Avoid using MORNING, NOON, TWILIGHT, LATE EVENING or other precise indicators as they are usually unnecessary and make the job of scheduling more difficult.

It is preferred to add a fourth element to the scene heading if greater precision is absolutely necessary for a reader to understand the scene.


Are Top Film Schools Worth It Today? Surprising Film School Secrets!

Screenplay secondary headings

Master scenes that are broken into sub units or have sequences that occur in different places within a basic location may require secondary headings. So, for examlpe, this scene heading:


could be followed by this "slug line" subheading:


If the scene remains the same but there is a laps of time then indicate it with this scene heading:


Or simply include a "slug line" subheading:


If you need to move the emphasis to one of the characters you should write:


removes a knife from his pocket.


drops to his knees and begins to cry.

You can use a similar technique if the action is moving from one area of a location to another.


Sam lunges with his knife but Brad deflects the blade and makes a mad
dash for the parking structure exit. He bolts through the door into a


with Sam in close pursuit.

Screenplay action description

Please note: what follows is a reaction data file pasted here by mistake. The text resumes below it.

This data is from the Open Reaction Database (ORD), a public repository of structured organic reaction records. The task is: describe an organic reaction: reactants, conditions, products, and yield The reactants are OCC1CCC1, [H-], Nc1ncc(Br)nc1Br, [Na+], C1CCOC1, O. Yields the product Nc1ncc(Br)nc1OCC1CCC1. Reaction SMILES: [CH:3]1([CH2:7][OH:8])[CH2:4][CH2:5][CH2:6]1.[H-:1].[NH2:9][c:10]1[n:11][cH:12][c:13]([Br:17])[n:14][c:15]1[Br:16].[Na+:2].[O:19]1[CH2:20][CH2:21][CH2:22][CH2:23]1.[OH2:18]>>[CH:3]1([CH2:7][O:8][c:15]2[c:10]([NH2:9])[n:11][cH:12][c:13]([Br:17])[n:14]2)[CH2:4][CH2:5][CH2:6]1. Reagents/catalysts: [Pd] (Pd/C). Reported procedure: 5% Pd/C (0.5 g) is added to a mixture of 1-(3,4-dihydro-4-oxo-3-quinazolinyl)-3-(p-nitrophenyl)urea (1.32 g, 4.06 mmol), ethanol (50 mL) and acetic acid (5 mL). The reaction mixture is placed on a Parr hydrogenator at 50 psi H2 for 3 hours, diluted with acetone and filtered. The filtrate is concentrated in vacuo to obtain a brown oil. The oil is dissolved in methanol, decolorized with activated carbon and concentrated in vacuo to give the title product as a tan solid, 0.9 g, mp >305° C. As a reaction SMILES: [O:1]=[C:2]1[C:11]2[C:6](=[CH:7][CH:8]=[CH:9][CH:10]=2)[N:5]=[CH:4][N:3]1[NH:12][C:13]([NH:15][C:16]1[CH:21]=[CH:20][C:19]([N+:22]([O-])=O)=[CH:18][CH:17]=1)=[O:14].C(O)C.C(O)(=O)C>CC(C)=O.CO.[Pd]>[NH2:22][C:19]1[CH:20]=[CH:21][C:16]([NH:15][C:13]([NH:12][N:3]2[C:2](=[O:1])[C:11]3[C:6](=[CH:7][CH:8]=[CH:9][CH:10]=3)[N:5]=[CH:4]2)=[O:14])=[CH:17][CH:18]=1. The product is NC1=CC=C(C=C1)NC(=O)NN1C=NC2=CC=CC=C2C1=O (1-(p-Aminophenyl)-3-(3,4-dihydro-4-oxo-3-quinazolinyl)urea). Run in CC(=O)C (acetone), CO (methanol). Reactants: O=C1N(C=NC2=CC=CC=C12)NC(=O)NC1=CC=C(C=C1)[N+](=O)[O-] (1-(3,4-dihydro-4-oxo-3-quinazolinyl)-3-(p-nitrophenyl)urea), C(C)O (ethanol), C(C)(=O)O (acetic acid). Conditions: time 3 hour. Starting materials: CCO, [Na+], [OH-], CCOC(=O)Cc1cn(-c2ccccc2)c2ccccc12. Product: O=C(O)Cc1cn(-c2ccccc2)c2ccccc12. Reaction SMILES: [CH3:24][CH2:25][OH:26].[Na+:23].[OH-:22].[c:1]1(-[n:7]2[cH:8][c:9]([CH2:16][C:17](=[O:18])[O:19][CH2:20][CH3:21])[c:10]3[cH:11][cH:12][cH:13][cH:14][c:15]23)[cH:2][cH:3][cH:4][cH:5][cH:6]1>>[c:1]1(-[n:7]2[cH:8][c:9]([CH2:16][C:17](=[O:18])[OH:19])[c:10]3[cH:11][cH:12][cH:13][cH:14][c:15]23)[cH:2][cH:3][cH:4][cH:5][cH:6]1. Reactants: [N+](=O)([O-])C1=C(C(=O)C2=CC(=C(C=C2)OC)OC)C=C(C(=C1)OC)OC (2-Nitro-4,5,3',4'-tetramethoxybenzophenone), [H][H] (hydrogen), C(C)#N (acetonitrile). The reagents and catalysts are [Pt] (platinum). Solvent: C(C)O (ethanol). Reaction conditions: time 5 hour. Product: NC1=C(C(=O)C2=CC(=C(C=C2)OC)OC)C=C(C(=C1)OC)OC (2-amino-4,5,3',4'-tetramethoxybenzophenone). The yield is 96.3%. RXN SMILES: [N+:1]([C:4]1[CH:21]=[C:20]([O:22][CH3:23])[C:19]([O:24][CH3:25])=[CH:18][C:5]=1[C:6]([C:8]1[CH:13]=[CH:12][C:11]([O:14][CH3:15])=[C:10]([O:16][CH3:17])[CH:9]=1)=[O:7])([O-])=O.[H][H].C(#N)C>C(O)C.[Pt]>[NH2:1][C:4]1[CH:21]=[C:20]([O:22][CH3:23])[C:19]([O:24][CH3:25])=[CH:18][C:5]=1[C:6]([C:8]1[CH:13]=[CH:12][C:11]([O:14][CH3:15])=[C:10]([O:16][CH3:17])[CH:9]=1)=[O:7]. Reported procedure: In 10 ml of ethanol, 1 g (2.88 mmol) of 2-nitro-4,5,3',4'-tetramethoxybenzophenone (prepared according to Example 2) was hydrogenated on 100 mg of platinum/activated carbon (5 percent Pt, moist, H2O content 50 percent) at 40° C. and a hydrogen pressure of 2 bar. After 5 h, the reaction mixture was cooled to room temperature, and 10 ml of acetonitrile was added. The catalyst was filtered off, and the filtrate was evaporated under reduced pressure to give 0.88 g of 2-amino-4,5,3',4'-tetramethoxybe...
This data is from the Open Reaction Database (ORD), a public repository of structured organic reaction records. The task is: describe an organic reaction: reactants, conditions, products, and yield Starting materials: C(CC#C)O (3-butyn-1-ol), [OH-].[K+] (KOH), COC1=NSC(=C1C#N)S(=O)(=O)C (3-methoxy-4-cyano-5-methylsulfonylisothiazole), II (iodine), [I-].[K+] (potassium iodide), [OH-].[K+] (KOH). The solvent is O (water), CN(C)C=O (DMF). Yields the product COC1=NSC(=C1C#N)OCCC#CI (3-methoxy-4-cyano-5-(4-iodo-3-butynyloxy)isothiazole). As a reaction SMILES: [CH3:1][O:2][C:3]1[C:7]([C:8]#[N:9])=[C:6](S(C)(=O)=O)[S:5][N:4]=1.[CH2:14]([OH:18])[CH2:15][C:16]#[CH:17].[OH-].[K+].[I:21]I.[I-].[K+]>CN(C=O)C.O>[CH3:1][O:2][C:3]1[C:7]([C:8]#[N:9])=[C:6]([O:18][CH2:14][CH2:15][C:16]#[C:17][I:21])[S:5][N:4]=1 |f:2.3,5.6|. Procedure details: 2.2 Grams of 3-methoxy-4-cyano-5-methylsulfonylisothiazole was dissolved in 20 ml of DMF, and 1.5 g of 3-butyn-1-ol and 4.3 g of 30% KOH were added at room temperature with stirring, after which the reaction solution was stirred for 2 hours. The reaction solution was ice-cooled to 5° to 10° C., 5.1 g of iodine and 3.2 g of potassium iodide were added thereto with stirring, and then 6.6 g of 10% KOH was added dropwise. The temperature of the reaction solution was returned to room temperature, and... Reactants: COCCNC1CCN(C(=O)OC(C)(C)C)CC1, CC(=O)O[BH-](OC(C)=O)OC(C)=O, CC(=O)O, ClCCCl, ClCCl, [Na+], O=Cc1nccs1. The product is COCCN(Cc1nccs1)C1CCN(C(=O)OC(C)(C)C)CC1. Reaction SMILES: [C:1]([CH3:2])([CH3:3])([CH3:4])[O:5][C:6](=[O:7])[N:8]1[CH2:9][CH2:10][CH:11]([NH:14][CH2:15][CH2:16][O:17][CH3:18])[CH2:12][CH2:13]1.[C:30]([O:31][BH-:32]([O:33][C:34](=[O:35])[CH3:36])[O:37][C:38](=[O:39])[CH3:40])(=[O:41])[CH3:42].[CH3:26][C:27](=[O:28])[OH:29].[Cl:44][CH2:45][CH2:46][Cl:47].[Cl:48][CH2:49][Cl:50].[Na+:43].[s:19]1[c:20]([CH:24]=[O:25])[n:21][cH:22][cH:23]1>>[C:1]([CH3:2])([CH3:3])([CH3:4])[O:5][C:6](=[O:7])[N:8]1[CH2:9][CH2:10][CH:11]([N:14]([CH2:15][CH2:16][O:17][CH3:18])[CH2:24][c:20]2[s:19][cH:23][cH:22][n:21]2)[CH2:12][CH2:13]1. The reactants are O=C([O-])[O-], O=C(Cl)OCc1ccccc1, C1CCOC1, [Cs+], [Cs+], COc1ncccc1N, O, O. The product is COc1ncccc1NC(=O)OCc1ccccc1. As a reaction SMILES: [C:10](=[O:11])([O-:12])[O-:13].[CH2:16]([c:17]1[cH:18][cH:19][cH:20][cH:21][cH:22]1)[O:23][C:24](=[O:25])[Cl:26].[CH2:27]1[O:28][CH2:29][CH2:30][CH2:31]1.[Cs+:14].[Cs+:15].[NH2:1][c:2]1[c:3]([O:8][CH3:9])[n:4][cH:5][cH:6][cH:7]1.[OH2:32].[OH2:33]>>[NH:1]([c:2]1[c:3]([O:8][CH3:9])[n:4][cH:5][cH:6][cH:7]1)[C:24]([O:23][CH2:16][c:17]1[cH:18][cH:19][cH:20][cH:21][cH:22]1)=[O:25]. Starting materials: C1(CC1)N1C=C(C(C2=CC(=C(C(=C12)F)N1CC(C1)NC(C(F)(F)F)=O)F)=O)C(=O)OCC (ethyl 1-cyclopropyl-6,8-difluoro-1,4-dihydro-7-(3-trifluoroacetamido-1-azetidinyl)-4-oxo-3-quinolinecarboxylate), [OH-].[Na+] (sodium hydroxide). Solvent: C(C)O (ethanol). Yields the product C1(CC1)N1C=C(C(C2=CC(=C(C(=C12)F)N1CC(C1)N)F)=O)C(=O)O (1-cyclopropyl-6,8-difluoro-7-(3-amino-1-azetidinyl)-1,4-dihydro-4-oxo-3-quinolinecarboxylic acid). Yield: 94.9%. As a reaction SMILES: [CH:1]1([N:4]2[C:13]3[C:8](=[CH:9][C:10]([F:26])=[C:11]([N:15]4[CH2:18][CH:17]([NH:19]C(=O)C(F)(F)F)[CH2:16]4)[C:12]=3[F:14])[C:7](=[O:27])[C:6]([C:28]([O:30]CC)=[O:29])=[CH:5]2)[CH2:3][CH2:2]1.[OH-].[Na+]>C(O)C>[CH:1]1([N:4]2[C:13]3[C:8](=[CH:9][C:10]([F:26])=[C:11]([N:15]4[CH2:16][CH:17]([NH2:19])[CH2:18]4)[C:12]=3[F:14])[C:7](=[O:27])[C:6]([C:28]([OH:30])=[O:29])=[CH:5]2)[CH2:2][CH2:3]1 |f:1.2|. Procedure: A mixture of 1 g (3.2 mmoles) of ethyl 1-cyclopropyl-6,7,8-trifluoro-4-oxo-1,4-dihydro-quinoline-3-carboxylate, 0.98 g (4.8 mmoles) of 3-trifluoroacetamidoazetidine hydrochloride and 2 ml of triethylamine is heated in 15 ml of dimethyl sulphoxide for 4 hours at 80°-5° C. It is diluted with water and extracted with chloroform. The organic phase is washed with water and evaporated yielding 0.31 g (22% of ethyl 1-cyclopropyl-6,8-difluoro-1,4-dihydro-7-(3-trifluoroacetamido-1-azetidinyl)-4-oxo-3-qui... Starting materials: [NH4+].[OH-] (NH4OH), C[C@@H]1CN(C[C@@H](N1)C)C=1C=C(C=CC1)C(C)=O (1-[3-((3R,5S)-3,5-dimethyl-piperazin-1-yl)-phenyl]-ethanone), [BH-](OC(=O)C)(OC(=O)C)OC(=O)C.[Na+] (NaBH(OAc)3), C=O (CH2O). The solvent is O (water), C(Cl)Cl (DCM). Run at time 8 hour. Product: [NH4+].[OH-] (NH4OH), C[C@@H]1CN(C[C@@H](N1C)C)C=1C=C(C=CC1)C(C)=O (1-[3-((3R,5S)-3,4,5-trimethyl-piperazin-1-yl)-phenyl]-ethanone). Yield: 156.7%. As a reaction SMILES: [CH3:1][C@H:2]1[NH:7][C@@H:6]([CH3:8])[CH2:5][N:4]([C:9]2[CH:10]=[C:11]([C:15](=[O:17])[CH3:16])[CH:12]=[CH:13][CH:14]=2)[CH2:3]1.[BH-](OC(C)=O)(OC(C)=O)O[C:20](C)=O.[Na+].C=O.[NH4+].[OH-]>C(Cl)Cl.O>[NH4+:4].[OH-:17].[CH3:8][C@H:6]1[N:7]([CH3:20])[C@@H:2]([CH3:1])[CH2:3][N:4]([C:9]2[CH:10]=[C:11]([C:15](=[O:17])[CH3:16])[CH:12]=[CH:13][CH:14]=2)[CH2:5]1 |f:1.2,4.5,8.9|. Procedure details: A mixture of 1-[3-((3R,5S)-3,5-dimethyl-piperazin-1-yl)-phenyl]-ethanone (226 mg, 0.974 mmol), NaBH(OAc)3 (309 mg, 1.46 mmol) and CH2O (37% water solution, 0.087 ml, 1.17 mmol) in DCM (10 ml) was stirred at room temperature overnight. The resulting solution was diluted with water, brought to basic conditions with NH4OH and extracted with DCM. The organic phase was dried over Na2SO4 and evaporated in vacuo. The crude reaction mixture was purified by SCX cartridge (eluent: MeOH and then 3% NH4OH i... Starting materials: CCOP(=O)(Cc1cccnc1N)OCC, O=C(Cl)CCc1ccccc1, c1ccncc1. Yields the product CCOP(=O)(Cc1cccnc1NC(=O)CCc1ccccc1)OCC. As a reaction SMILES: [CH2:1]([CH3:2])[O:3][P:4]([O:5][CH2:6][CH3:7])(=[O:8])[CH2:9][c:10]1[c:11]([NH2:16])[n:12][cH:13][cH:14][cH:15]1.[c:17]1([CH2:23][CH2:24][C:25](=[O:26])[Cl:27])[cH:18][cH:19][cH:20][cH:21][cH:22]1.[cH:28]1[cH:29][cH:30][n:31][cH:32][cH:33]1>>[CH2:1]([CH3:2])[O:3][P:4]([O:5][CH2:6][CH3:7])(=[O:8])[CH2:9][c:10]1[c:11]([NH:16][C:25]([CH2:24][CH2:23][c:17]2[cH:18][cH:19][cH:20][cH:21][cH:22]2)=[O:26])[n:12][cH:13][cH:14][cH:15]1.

Screenplays generally consist of Headings, Action (or Description) and Dialog.

Action paragraphs (or narrative description) is always left aligned. Double space between the paragraphs.

Action is written in the present tense because films always take place in the present as they are viewed. Only describe what absolutely needs to be described with an absolute minimum of adjectives.

In action paragraphs less is always better. If the description is of an old farm house then just call it an old farm house. Do not preceed it with a long string of detailed adjectives. The director and set designer's jobs are to put together the set that will fit with the story.

Sam stops his truck in front of the old farm house. A dog runs out to
greet him, wagging it's tail.

Each action paragraphs should describe one "beat" of the story or one image.

NEVER write something that can't be represented on the screen. Something like the following is not acceptable

Sam's calm expression hides the seething anger that will soon explode.
He silently cocks the gun hidden in his pocket.

A film can only show what can be seen. If Sam's expression is calm then the audience can't know that he is angry. If he is about to explode then that needs to be described when it actually happens, never in a statement about the future. Finally, if the gun is hidden in his pocket how can the film show him cocking it? Everything described must be something that is visible and happening now.